The Freedom From Religion Foundation is contesting blatantly unconstitutional conduct by a judge in Montgomery County, Texas.
After FFRF was alerted that Justice of the Peace Wayne Mack was opening court sessions illegally with Christian prayer, FFRF Staff Attorney Sam Grover sent him a letter of complaint Sept. 18.
According to a local complainant present in August in Mack's court, the judge stated: “We are going to say a prayer. If any of you are offended by that, you can leave into the hallway and your case will not be affected.” Mack then introduced a minister who read from the bible at length before those in attendance were asked to bow their heads and pray.
Grover cited relevant court cases while noting, "Your courtroom prayer practice does not promote public confidence or create the appearance of impartiality."
FFRF, a nationwide state-church watchdog with more than 21,000 members and 900 in Texas, is also filing a complaint with the State Commission on Judicial Conduct in Austin.
While Mack didn't formally respond to FFRF as requested, he instead has scheduled a "full buffet prayer breakfast" Oct. 23 at a Conroe convention center. At that time, he says in an Oct. 10 email, "I will be addressing [FFRF's] demand." He tells "Pastors & People of Faith" that "I need your help to take a stand."
Mack's plea is part of an email from Betty Anderson of the Montgomery County Eagle Forum addressed to "LOCAL Churches & People of Faith." Anderson writes, "A Christian brother, an elected official, needs our help right now." Anderson ends with, "Serving the King, and standing up for our God-given inalienable rights to religious freedom."
In its complaint to the State Commission on Judicial Conduct, FFRF notes that in the email, "Judge Mack doubles down on his commitment to endorsing religion while acting in his official capacity. The email strongly indicates that Judge Mack will not end his prayer practice and will seek to further entangle his personal religious beliefs with his judicial office. He has demonstrated indifference for how his actions undermine public confidence in his impartiality."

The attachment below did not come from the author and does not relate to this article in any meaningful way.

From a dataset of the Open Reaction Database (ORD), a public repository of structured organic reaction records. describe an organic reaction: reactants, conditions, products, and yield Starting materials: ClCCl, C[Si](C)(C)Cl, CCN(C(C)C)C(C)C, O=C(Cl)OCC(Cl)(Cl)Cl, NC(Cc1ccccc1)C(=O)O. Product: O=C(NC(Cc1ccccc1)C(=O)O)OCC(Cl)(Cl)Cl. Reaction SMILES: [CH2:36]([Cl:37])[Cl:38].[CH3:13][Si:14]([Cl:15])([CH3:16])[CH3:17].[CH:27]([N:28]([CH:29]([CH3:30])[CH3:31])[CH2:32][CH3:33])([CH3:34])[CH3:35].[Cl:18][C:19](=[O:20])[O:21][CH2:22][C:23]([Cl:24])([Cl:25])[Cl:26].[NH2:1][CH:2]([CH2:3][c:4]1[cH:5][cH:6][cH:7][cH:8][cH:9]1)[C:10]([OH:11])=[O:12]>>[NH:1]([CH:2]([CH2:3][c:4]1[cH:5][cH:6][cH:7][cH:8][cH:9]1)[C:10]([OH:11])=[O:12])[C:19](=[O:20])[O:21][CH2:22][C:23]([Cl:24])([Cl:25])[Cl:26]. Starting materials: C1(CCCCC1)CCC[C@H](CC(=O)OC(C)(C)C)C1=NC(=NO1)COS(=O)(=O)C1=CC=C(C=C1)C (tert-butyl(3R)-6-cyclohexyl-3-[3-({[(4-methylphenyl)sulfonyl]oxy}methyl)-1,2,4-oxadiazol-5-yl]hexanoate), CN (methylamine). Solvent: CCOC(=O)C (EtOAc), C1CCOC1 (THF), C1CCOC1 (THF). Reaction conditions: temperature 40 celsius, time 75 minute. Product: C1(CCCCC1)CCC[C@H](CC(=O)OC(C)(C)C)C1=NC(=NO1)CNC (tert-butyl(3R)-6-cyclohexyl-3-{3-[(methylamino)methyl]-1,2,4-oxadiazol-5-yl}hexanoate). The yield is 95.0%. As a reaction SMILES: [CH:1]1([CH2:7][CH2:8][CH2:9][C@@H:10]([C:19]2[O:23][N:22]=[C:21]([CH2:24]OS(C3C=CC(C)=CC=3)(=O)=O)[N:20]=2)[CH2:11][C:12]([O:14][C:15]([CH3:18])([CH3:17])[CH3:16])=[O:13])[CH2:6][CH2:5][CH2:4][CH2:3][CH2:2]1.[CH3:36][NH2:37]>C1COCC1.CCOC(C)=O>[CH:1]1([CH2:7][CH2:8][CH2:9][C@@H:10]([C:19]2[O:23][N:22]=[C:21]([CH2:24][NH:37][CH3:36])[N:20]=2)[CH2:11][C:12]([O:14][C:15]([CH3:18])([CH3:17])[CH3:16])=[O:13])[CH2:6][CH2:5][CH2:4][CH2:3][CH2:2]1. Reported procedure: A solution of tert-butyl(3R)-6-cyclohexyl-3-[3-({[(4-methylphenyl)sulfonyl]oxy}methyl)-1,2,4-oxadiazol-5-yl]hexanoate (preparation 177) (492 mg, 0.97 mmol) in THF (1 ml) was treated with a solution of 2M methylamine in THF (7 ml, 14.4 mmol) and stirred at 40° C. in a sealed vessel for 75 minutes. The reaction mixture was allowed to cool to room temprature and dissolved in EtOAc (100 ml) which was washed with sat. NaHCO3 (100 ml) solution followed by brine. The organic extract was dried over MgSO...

The Madison County School Board in Danielsville, Ga., unanimously affirmed on Oct. 14 that a religious monument outside the Madison High School football stadium will be removed or modified, as a school district attorney told the Freedom From Religion Foundation on Sept. 24.
The monument was unveiled Aug. 22 and features the school’s logo alongside two New Testament bible verses carved on the stone: Philippians 4:13 ("I can do all things through Christ which strengtheneth me”) and Romans 8:31 (“If God be for us who can be against us?”).
FFRF Staff Attorney Andrew Seidel sent a letter Aug. 28 informing Superintendent Allen McCannon of the illegal nature of the monument and adding, "The import is clear, if you are not Christian, you are not a Red Raider.”
The school board met yesterday in closed session for about two hours before unanimously approving a motion to modify the monument by removing or covering the religious references, the Madison Journal Today reported. Monument supporters made some fairly over-the-top statements to the board before the closed session. More than a dozen pastors led prayer from the podium while the board was behind closed doors.
Most in the crowd of 150 to 200 people were middle-aged or older, the paper reported. "Very few students were in attendance."
The American Humanist Association also sent a letter on Sept. 25, protesting the monument.